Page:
Now, according to the article, the scientists did have a rational reason for doing that -- it's a much easier pitch to the lay-public when they can SEE the effect science has had with their own eyes, as opposed to "see these bands on the chromosomes under the electron microscope? We moved those. Science!" So making living creatures who are genetically (and benignly) altered clones is a great way to make a point: We know what we're doing, we have an unprecedented level of control.

But that's also, of course, potentially a bad thing. Even though I'm not sure I have a lot of ethical objections to manipulating the genome, there are basic logical ones: how do we know that the adjustments we make will be benign? Natural selection creates an equilibrium; unfit mutations do not survive or produce less offspring and thus the gene pool balances out. But what if, through artificial selection, we introduce a mutation that we think is good but turns out to be bad, and the usual equilibrium process winds up wiping out the new mutation, which by artificial means comprised an entire generation of a population?

Bad times.

And even if there's nothing but good that could be expected from this, I expect people to miss the point entirely. Either by getting up in arms about the existence of glow-in-the-dark cats (without understanding their implications), or worse yet, by WANTING a glow-in-the-dark cat or other designer pet (likewise).

Although it is good fodder if I ever get around to writing a sci-fi social satire.

Friday, December 14, 2007

The Closer We Get, Part 2

Same guy, same principles, new application. Someone give him a grant already.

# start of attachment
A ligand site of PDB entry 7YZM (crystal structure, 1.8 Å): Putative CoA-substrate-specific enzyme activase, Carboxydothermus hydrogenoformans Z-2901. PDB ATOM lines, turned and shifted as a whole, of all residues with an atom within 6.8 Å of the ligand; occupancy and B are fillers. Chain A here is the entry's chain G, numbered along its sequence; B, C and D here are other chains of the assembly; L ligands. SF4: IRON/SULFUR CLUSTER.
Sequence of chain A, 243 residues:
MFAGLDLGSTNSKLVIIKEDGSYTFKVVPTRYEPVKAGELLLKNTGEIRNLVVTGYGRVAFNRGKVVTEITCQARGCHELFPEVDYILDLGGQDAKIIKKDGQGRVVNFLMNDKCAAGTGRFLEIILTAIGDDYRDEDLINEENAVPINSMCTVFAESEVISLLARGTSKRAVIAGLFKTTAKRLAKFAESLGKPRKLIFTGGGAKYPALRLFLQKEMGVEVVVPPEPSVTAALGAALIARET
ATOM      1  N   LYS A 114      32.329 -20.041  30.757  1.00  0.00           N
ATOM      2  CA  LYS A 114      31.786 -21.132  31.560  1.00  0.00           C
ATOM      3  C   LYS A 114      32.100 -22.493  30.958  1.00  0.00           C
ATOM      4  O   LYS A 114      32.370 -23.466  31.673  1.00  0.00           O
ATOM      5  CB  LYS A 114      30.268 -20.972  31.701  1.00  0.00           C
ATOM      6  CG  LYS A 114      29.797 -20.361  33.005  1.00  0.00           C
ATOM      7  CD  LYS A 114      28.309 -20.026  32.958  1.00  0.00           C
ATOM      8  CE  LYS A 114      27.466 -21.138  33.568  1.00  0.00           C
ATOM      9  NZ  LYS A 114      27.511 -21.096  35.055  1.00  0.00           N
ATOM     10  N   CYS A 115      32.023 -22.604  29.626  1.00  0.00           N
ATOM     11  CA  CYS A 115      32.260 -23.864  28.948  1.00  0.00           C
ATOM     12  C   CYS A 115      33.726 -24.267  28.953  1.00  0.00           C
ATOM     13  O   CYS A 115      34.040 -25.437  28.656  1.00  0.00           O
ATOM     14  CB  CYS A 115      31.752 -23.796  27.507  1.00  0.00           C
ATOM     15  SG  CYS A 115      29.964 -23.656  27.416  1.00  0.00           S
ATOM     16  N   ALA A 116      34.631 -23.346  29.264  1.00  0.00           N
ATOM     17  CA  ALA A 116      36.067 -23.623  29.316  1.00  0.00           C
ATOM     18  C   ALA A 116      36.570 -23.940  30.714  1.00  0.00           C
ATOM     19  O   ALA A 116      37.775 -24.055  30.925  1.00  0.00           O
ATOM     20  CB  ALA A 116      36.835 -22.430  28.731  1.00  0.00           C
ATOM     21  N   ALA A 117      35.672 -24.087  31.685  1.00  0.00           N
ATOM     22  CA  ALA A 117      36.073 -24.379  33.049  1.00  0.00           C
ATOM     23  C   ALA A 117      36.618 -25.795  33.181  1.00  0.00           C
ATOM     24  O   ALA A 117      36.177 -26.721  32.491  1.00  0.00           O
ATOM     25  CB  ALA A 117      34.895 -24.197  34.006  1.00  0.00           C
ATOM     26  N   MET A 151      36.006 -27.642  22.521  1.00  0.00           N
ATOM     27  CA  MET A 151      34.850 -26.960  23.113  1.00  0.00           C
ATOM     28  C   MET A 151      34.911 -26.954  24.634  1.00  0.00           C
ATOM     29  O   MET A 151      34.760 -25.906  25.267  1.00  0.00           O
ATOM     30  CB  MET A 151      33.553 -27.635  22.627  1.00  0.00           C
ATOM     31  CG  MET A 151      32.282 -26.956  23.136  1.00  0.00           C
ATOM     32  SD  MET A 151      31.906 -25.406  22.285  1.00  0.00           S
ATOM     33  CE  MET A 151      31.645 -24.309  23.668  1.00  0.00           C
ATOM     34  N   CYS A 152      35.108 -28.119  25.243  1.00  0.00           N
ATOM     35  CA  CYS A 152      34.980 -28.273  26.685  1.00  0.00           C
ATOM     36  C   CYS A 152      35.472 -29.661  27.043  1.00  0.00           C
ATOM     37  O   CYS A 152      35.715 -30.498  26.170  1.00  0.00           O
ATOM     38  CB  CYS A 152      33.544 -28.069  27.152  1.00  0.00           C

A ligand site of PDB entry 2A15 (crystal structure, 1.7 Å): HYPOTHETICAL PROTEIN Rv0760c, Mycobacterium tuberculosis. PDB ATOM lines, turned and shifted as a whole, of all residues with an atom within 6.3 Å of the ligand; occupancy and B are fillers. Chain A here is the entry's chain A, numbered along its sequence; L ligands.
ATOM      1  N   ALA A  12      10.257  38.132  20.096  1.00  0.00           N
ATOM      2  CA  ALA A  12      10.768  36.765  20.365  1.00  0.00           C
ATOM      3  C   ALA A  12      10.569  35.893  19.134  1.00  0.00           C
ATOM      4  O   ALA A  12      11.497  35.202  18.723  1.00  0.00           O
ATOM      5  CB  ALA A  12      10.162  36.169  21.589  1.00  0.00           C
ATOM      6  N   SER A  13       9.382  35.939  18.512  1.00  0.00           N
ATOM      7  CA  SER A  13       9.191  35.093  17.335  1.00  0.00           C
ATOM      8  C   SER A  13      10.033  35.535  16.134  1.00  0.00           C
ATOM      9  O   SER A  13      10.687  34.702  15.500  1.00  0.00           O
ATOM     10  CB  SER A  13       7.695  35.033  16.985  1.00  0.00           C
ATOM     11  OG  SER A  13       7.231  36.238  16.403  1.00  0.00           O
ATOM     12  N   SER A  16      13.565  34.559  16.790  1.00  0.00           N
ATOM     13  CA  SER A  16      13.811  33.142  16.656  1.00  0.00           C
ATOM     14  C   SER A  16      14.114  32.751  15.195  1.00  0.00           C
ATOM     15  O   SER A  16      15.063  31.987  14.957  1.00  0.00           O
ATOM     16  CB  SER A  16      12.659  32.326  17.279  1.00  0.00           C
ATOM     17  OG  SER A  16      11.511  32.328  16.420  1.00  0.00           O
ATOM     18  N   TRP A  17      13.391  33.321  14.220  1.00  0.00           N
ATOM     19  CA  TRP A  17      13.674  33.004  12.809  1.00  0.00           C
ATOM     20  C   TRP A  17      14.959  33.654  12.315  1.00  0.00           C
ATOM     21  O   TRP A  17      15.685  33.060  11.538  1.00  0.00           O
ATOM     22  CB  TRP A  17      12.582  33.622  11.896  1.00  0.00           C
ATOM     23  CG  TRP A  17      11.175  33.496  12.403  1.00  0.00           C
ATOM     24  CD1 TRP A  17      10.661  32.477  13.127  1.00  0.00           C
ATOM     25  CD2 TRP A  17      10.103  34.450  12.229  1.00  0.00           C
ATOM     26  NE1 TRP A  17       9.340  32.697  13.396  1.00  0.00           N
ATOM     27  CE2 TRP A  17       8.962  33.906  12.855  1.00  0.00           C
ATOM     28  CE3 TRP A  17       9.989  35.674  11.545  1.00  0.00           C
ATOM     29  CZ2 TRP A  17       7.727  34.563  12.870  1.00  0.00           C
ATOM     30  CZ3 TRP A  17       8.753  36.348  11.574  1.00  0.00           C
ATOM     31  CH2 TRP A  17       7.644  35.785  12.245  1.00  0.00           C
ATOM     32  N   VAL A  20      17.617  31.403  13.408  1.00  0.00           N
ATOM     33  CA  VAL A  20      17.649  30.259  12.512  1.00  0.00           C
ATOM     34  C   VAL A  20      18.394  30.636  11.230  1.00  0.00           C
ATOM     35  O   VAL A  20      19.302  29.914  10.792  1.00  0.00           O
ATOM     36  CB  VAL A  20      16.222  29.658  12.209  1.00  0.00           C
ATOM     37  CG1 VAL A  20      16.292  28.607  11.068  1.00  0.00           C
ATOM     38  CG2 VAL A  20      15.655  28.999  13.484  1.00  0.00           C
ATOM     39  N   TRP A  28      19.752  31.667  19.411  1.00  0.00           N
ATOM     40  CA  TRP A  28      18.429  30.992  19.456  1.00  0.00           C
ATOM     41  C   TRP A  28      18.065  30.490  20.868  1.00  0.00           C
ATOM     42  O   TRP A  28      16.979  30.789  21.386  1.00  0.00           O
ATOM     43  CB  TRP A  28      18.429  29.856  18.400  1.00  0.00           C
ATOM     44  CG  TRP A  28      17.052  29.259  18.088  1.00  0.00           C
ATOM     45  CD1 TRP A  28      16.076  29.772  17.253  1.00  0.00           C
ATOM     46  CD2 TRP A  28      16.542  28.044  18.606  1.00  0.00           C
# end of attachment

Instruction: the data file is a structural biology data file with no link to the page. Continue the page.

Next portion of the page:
Wednesday, December 12, 2007

The closer we get...

...the more it seems like this should have been how we interacted with computers from the beginning.

Tuesday, December 11, 2007

Colin's Bear Animation; or, Thanks for Nothing

I may feel free to go on a rant about trade schools sometime in the near future. In the meantime, I present you with this.

In case you only watch the videos I embed on this page, and never go to their actual YouTube pages, here's the description from YouTube, which is important.

So this video was created by a third year student at UOIT. This is the final animation for an Animation Arts class. My friend Colin used all the techniques that were taught by this professor. And as you can see, he made the best animation with what was taught.

Be prepared to watch it multiple times. It gets funnier each time.

You want me to show you tough? I'll show you tough.

I'm still on the look-out for some other good YouTube fight scenes. Meanwhile, here's how not to get cast in a kung-fu movie.

Most people I know have seen Shaft and his backflip-gone-wrong, and I've seen the rest of this video but I'm not sure everyone who reads this has, so here you go.

There are dozens of uploads of this video, all from the same two not very good quality sources, so after going through all of them looking for a good one, I just picked one arbitrarily. It gets the point across.

Monday, December 10, 2007

In Soviet Russia, ass kicks YOU

So, I just got turned on to this scene from a movie called Undisputed 2. Sequel, presumably, to Undisputed. I have not seen either, but I LOVE a good fight scene.

This fight scene -- apparently the FIRST fight scene in the film -- definitely makes me want to see the movie. The action is maybe a bit too wushu to be believable in a kickboxing tournament, but I can forgive that because of the levels of awesome it achieves. And unlike many fight scenes today, the action is extremely well-shot. There's no cheating in quick cuts here. Just great, brutal choreography and performances.